12 Dec

What I Learned While Volunteering Abroad

When I graduated school, like many of my generation, I had no idea where I wanted to go. No aspirations on what I wanted to be. A friend suggested that volunteering abroad teaching English as a foreign language could help me get away from my problems and get a fresh perspective on things. I had my doubts. How could someone as confused as I teach anyone?

But my friend insisted. It wouldn’t be as if I were teaching mathematics or seventeenth century philosophy, the program required me to speak what I arguably knew best, the English language. Would I have to know other languages? All I knew were some French colloquialisms. Again, he insisted it wasn’t necessary. In fact, the schools I would work for would demand that I speak nothing but English in the classrooms. I was enthralled and weeks later I sent in my applications to several organisations. Here was the chance to leave my current clueless situation behind and travel the world. Little did I know that I would be embarking on an educational experience rivaling the best of Australian schools. My first volunteering experiences would send me to Thailand, Serbia, and Greece. Each country, its citizens, my pupils, would teach me and change forever my notions of culture and what it means to live in this globalized world of ours.

After a brief training and introduction seminar, my program sent me to my first host country, Thailand. I found this program through EDventure International, who also have programs in Cambodia, Costa Rica and Australia, you can found out more by visiting their website.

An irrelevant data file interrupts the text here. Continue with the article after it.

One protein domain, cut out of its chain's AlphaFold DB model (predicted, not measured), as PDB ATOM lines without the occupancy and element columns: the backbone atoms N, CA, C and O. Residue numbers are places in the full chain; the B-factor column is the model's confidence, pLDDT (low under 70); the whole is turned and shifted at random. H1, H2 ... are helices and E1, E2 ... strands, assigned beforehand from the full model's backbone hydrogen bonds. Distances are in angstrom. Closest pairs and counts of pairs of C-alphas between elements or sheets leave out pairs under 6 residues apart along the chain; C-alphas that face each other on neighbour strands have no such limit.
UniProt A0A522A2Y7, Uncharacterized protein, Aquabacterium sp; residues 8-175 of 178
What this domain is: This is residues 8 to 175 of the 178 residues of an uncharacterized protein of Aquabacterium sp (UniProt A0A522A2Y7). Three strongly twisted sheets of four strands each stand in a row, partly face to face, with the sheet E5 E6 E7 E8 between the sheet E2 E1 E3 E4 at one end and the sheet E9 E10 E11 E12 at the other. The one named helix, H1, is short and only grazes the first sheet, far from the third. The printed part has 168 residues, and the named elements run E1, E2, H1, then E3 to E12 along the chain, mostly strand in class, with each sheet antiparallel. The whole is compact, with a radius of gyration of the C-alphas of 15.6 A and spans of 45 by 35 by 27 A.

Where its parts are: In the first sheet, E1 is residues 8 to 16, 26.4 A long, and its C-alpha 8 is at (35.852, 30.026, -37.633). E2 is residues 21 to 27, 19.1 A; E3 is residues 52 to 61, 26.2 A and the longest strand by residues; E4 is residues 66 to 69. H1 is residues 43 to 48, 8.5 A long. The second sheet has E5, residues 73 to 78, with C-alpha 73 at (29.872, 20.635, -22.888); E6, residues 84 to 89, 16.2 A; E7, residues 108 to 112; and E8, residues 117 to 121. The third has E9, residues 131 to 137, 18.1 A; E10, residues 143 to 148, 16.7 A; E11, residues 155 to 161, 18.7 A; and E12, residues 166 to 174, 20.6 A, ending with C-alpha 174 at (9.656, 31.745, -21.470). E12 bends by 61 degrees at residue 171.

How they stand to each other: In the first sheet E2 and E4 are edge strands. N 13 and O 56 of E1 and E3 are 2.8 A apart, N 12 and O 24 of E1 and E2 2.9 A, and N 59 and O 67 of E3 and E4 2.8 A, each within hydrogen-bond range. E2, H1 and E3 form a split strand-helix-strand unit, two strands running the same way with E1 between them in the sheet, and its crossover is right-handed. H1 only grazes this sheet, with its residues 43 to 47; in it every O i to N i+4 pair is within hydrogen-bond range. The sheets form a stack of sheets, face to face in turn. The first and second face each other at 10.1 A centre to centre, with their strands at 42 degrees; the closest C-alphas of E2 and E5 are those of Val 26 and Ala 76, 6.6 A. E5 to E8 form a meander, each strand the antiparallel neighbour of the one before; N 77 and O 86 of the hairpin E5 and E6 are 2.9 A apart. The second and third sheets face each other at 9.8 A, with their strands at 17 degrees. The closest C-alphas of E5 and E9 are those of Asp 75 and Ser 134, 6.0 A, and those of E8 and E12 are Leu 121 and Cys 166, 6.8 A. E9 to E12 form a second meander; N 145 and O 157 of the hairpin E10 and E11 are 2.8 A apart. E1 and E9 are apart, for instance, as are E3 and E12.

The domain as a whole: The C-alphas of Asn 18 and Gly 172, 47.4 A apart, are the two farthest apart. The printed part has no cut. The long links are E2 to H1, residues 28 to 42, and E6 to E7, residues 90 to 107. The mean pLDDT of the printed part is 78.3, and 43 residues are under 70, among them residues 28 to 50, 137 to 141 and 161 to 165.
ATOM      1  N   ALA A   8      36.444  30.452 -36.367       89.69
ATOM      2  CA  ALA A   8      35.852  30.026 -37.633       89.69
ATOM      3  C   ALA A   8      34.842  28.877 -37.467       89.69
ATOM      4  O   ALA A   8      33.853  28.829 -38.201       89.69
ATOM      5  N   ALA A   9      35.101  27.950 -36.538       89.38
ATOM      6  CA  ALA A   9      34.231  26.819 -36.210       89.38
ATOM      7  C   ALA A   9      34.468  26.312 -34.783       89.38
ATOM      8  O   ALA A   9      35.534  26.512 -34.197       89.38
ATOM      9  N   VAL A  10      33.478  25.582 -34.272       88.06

English Teaching in Thailand

I was, understandably, quite nervous entering my first foreign classroom. I was afraid my students would be very serious and see straight through my thinly veiled ignorance. But they were a jovial lot. I found myself eagerly making up games for the class, searching for fun ways to introduce the lessons. I was often done with classes by 15:00 (3:00 pm), giving me plenty of time to meet up with new-found English and non-English speaking friends. The gardens and historical sites around Thailand are uniquely beautiful, perfect for the wandering historian. With having so much time off in the afternoon and weekends I often found myself heading to the country’s pristine beaches. For those interested in teaching English primarily for the travel aspect, Thailand is especially enticing for its low-cost airfare to surrounding countries (often less than $100) to nearby Myanmar, Cambodia, Singapore, Malaysia and Vietnam.

Teaching English in SerbiaAfter my stay in this East Asian wonderland, I decided to apply for several other programs and continue to travel – my next job sent me to Serbia. The best program for volunteering in Europe I found was European Voluntary Service – they offer a database with hundreds of organisations all over Europe, and their projects deal with a variety of areas – art, culture, environment, disability, minorities, gender equality, media and education are just some of the themes. Needless to say, I chose education.